I would like to acknowledge the outstanding work and contribution of the University of Western Sydney whose chancellery is housed within my electorate of Lindsay. The University of Western Sydney is a self-accrediting institution with robust and longstanding internal quality assurance mechanisms. Sure, I might be biased—I am an alumnus, after all—but I believe it is a testament to this fine institution that I am standing here today. Further to this, UWS has rigorous procedures in place for monitoring and ensuring quality processes, systems and outcomes. Prior to speaking on this legislation today, I sought advice and feedback from our new vice-chancellor Professor Barney Glover—and I would like to read his letter, which says:

The University of Western Sydney … supports this first step by the Minister to implement the findings of the Review of Higher Education Regulation and reduce the regulatory burden on universities …

He goes on to say:

… TEQSA’s core function should be to provide registration and course accreditation—removing the remit for quality assessment.

The amendments … are mainly technical in nature, leaving the Act's core objectives intact. If managed with the appropriate level of caution and direction, the proposed changes to the Agency’s governance structure, including provisions for Ministerial oversight and authority delegation, should bring renewed focus and efficiencies to the work of this important regulatory body.

This realignment of TEQSA’s functions will see it fulfil a more enabling rather than an imposing role on the nation’s universities. These amendments will free universities up to focus their energies on delivering the highest quality teaching, learning and research needed to foster Australian economic development and international competitiveness; this has never been more important, considering the challenges facing our manufacturing industries.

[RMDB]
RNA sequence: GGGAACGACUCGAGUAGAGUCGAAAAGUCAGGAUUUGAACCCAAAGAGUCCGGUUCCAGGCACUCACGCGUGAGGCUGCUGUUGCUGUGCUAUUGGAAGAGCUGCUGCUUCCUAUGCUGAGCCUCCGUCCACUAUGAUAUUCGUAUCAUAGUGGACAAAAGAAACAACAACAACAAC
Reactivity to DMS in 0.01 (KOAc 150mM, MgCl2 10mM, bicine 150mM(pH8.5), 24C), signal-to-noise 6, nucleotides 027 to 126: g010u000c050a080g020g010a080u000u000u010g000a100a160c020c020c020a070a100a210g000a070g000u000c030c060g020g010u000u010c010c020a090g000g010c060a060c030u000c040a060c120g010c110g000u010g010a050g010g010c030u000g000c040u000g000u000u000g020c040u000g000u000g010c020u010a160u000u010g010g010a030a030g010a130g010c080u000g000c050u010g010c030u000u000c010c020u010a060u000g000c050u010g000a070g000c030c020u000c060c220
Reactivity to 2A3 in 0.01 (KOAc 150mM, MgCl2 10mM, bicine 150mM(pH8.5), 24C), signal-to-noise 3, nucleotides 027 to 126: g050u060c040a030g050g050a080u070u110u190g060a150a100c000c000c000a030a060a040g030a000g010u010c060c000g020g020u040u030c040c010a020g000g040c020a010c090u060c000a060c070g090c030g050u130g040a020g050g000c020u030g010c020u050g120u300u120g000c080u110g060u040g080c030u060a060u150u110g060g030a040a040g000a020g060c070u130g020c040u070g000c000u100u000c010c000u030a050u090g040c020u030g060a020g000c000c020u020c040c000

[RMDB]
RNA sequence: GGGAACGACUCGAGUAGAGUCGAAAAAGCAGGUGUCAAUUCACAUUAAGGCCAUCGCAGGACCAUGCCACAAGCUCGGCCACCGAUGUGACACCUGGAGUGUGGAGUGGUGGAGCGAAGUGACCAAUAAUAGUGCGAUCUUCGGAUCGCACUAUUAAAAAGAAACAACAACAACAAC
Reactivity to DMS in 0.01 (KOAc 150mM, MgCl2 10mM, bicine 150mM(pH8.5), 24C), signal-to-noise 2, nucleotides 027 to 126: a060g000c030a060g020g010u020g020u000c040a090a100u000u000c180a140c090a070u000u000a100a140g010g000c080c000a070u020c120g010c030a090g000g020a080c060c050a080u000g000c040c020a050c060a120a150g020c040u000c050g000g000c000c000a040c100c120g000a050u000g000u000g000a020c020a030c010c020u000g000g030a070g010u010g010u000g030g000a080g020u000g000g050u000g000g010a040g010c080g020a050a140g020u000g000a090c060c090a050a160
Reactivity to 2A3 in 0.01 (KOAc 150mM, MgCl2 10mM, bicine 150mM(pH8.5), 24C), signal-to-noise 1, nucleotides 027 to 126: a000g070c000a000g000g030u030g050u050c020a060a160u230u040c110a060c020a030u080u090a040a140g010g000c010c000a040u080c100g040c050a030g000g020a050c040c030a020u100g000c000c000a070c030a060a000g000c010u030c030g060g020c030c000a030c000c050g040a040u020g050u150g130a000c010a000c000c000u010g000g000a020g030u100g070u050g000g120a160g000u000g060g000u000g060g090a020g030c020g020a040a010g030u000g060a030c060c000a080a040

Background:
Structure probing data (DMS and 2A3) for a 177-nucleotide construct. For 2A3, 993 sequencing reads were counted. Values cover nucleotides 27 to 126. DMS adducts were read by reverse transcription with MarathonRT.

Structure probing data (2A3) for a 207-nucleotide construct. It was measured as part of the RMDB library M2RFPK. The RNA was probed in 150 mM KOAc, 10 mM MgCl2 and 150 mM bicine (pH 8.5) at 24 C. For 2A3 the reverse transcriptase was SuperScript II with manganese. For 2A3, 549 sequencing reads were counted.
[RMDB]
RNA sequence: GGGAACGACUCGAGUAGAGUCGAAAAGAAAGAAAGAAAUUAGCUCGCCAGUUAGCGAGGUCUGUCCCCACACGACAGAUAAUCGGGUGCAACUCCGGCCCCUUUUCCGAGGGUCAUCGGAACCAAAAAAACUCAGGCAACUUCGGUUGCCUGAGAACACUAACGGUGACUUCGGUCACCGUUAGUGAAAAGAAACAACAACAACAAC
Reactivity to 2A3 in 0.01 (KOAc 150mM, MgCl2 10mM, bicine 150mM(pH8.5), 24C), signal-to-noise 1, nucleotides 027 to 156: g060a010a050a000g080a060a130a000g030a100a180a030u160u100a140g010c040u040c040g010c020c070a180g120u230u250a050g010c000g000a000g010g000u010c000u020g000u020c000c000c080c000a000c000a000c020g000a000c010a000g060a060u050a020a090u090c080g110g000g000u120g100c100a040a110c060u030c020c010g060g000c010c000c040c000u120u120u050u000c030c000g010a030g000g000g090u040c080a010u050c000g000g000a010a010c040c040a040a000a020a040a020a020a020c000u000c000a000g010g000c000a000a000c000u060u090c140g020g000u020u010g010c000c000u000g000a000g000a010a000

The quality of our higher education institutions is pivotal if they are to fulfil their community remit as well as their core functions of teaching and research. This is particularly true for Greater Western Sydney, where the University of Western Sydney’s focus on quality has been a key feature of its growth into an institution making a major economic and employment contribution to the region.

If implemented with the genuine support of the sector, the TEQSA Act amendments will meet their aim of reducing the regulatory burden on universities. A view is emerging that the issue of ‘quality’ is less so something that can be regulated centrally, rather it must be the main focus of universities that wish to remain viable in an increasingly competitive international environment. This amendment will enable that to happen.

Thank you, Professor Glover.

Mr Pyne: He's a good man, Barney Glover!

Ms SCOTT: He is a very good man. In receiving this positive endorsement from the university, I too am pleased to rise and support these amendments. I note that the University of Western Sydney also made two submissions in 2013 to the review of higher education. As you can see from the letter from Professor Glover, UWS has a very strong view on these amendments. If these amendments are implemented with the genuine support of the sector, the influence and support of TEQSA will continue to grow for the betterment of the industry. I seek leave to table these three documents.

The DEPUTY SPEAKER ( Mr Mitchell ): Is leave granted?

Mr Fitzgibbon: Deputy Speaker, I am a great fan of the University of Western Sydney, a great fan of Professor Glover and a great fan of the Deputy Vice-Chancellor Research and Development, Professor Holmes. On that basis, I am more than happy to allow the tabling.

The DEPUTY SPEAKER: Leave is granted.

Ms SCOTT: Thank you very much, member for Hunter. I am proud to be part of the government that is getting on with the job of reducing regulatory burden in our economy. I support this amendment that will assist universities across Australia, including the University of Western Sydney, and will help maximise their international competitiveness. I commend the bill to the House.